Hari Ghotra Curry Kit

Mark Reviews, Uncategorised 5 Comments

hari ghotra spice kitI love cooking. As the stay-at-home parent it offers a rare respite from the post-school squabbles, at least until they discover it doesn’t really take half an hour to prep beans on toast.

That’s not to say we don’t share time in the kitchen. Sonny likes to ask how long dinner will be and regardless of whether I say two minutes or two hours throw himself to the floor like he’s auditioning for the opening credits of Platoon.

Luca loves to bake. He doesn’t really care what just so long as there’s a spoon and bowl to lick.

Until recently however neither helped me make dinner, and not only for reasons of respite. You see like any good magician the illusion lies in what the audience don’t know. Let them in on the tricks and alchemy used to get vegetables into their diet and what are you left with?

Fish fingers and chips, that’s what!

But a boy can’t survive on cupcakes and cookies alone. If their cookery skills are to go beyond a WI cake sale they need to master something savoury. So when Hari Ghotra asked if we’d try one of her curry recipes the time seemed right. And as the child who didn’t once dip his popadom in a VERY spicy sauce despite me telling him not to and therefore the least resistant to spices, I asked Luca to help.

The curry kit we were sent was for a madras. It included all the spices needed, helpfully put in numbered bags so we knew what to use when according to the instructions. All we needed to add were a few fresh ingredients; in our case, chicken, onion, garlic, ginger and plum tomatoes.

We started with the madras powder, using a pestle and mortar to grind coriander seeds, fenugreek seeds, mustard seeds, white poppy seeds, cumin seeds, peppercorns, fennel seeds, cassia bark and whole cloves, which we then sprinkled onto the meat and left it to marinade.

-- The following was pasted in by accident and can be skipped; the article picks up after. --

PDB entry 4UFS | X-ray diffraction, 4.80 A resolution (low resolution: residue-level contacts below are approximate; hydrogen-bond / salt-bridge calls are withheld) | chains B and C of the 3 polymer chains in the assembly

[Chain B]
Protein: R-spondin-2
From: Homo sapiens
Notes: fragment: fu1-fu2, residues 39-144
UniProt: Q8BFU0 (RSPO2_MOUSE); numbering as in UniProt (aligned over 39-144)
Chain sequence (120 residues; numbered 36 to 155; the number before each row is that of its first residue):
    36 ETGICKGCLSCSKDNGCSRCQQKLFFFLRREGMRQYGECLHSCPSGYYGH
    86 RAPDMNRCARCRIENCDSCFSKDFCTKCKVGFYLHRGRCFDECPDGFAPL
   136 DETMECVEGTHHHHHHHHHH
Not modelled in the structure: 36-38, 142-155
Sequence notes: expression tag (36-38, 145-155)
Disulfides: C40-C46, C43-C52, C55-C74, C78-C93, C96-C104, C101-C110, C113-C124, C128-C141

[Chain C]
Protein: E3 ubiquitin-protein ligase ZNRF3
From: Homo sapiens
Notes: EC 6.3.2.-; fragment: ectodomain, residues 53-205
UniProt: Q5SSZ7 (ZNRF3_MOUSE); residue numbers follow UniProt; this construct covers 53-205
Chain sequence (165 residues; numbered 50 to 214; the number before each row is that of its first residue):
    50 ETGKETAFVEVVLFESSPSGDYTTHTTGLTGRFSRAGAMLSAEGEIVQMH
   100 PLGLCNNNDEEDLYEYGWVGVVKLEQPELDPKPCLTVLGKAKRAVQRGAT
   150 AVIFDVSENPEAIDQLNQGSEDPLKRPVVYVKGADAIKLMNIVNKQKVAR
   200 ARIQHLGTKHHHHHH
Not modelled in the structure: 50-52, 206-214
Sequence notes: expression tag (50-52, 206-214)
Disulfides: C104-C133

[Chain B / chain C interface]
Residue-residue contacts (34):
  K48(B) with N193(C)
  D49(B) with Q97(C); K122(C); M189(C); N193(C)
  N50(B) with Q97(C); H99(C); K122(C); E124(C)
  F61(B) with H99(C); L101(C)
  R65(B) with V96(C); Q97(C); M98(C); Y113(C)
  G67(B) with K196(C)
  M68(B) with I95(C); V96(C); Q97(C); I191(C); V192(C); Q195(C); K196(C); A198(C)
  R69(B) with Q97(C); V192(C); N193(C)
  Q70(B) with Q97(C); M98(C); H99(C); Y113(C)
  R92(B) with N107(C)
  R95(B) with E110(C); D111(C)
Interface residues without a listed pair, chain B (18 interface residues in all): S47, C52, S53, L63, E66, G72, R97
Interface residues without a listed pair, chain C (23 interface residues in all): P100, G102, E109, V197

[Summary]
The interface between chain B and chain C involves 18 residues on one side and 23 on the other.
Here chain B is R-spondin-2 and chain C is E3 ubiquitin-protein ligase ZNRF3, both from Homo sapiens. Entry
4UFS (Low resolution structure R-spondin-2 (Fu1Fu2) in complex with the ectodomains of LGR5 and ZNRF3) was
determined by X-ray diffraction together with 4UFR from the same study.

hari-ghotra-6Luca loved smelling the spices as much as he did grinding them up. Sonny looked on suspiciously.

As the mustard seeds and curry leaves cooked we made our own tamarind water, mashing it with a fork before sieving it into the pan.

Luca was fascinated by how the hard tamarind became a liquid. Sonny looked on suspiciously.

hari-ghotra-4With the rest on the ingredients added to the pan (less the chilli powder which I would have left out even if Luca hadn’t already sneezed into it) we left it to simmer gently while the house became infused with an amazing smell.

The resulting curry was every bit as wonderful as it smelt. I’ve never made my own curry from scratch before but this kit made it surprisingly easy.

I’d definitely make it again for Janet and I. Luca found the taste a little odd but had a good go at finishing it. Sonny looked on suspiciously … and ate the rice.

It was lovely to see how involved Luca was with all the cooking methods though and undeterred by the taste he’s keener than ever to try making another.

We had a look at Hari Ghotra’s website afterwards and he chose the Korma, roti and gulab jamun for our next culinary adventure. Clearly he has more confidence in our abilities than I do.

Sonny looked on suspiciously.


Comments 5

  1. Sounds like you had a lovely time using the spices and widening your cookery skills! Looking forward to hearing about how you get on with the Korma and gulab jamun!

  2. Well done on dragging at least one of your children out of the Land of Bland. We’re still at least 10 miles from the border, shuddering in the heartland, sheltered by a portion of plain rice.

    1. They’re like chalk and cheese. In fact Luca would probably try chalk if I let him. I think it comes from trying to get one over his brother.

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